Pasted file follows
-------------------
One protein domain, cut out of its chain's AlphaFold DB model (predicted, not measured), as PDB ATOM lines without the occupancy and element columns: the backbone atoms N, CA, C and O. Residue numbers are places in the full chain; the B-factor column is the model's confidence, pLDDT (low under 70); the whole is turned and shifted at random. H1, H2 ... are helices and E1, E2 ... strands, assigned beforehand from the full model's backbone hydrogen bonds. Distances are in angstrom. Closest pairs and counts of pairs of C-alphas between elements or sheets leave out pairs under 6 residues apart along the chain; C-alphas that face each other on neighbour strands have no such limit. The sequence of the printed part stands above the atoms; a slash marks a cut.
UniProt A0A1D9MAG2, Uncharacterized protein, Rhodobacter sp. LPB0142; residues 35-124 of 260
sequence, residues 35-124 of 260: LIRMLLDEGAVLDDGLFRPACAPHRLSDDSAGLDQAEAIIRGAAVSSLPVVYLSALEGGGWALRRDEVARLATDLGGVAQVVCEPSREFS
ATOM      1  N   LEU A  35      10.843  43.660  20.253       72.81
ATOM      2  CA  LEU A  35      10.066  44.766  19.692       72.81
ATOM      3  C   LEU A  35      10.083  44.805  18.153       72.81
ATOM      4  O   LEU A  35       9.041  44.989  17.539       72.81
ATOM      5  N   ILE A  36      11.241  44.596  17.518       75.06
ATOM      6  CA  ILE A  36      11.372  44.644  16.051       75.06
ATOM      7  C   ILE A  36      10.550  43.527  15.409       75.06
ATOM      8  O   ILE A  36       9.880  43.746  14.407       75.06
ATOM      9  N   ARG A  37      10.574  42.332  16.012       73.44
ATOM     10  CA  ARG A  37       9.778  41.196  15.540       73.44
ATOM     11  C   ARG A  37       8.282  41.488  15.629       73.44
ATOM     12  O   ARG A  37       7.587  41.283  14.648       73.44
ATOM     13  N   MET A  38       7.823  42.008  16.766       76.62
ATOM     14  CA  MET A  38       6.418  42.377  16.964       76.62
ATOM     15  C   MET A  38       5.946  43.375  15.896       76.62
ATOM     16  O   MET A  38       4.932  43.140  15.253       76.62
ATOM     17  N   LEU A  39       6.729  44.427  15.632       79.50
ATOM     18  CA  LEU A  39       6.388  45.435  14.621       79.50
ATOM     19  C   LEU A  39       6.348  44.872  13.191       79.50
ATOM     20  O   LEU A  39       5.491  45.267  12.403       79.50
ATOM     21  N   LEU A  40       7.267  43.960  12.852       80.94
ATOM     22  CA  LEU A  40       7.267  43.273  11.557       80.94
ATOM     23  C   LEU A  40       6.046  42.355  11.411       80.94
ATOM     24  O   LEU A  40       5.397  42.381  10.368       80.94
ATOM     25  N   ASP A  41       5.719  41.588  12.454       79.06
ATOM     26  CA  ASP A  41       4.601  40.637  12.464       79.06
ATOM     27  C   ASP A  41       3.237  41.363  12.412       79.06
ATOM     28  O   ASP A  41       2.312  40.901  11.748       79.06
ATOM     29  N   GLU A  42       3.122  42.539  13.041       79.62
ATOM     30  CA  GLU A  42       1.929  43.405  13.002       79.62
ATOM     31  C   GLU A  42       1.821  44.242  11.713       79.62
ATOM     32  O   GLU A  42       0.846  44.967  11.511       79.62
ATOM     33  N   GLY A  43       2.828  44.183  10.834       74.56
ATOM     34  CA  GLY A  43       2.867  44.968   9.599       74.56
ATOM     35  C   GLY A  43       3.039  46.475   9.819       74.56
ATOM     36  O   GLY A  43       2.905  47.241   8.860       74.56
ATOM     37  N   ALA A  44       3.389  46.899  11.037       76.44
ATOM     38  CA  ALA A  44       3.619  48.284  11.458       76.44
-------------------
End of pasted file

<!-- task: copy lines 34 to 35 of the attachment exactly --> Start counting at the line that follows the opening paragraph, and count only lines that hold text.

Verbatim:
ATOM     32  O   GLU A  42       0.846  44.967  11.511       79.62
ATOM     33  N   GLY A  43       2.828  44.183  10.834       74.56